Or they could send the money back to donors with a letter asking those donors to re-route the money to a state account. That's legal, and Hutchison did something similar when she returned money she'd raised as state treasurer and asked people to give to her campaign for U.S. Senate. The other U.S. senator from Texas, John Cornyn, did a refund-and-request dance when he left the Texas Supreme Court to run for state attorney general. Court candidates, unlike other Texas candidates, have contribution limits, and restrictions on converting money to other accounts.

There's one more angle to consider while we're here. Hutchison and Perry and Strayhorn have some contributors in common. Those very uncomfortable people can currently buy a little time by telling Rick and Kay and Carole that they didn't give anybody any money to compete with each other: The money for Rick was for the governor's race, and Kay's was for Senate, and Carole's was for comptroller. As long as all three are considered candidates for the same office, any new contributions will make the donors look like they're picking sides in the 2006 primary. If Hutchison has to go back to donors for money, they'll have to decide whether giving her money is worth the whining they'd likely hear from their other two friends.

Put it like this: If Hutchison can use the federal money for the state race — still possible, if Congress is willing to change the law in the next few months — she can wait until the last minute to declare her intentions. If she has to raise money for a state race from scratch, or by asking donors to ricochet the dollars to the state account, she'll have to move earlier and show her political hand.

First in Line?

The budget exercise now underway in the Pink Building could free money for public education, at the cost of other government services, and it could unlock — temporarily — a pot of money for the school finance mess.

If state lawmakers really did cut general revenue spending by 5 percent, as they've asked agencies to do in initial outlines for the next budget, they'd save $3 billion. That money could be used for public education (though public education cuts would provide some of it). That's not the main reason the budgeteers asked the agencies to go through the exercise, but it could provide some funding for public school finance, even if that issue is addressed this summer.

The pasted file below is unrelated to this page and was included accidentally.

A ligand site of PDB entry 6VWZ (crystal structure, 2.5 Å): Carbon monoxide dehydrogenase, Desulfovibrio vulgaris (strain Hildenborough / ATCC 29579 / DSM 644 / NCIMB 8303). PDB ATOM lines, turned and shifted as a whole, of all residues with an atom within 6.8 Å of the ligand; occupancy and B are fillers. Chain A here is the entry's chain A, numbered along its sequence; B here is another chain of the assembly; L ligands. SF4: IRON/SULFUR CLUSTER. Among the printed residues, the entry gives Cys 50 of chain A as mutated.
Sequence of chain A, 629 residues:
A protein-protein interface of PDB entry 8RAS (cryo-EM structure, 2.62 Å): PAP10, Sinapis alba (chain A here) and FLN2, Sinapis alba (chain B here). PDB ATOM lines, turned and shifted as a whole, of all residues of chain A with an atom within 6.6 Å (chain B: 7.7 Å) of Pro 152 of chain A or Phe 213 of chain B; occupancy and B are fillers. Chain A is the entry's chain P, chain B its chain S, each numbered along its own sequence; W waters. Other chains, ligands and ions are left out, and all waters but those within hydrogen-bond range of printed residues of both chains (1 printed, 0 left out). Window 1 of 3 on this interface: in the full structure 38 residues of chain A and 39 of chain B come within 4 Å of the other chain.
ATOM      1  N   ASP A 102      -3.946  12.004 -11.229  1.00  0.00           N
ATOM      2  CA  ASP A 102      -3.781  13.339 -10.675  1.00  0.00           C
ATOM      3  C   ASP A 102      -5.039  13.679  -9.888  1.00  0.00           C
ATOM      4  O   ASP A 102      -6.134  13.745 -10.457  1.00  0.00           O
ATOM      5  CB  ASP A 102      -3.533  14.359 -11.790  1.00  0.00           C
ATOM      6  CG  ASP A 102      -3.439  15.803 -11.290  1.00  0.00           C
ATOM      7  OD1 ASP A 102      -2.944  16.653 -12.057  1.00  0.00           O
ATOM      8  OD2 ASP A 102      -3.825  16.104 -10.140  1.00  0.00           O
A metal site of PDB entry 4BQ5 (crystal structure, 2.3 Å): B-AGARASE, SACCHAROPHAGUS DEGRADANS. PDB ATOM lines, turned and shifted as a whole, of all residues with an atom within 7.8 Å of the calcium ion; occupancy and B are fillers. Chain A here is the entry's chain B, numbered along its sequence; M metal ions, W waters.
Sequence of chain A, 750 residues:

Lawmakers could let the schools, in effect, come to the trough ahead of the other animals. The rest of the state agencies would then be in the position of lining up for what's left, without having spending needs as sympathetic as the education of Texas children. That's a particular concern to advocates for health and human services, who think that area was short-sheeted in the current budget (and as a result of predicted savings from reorganization).

Senate Finance Chairman Steve Ogden, R-Bryan, says lawmakers asked the agencies to bring in the 95 percent budgets so they could see what's actually required by current law, as opposed to what the agencies want to do for the next two years. You'll remember that the agencies, in a letter from budget officers for the governor and the Legislature, were asked to draw up preliminary two-year spending plans based on 95 percent of this year's spending and next year's budget. That's in contrast to the regular orders, to draw up plans based on 100 percent. The agencies can list what they need, but only in the form of "exceptional items" that can be added back in — or not — by budgeteers.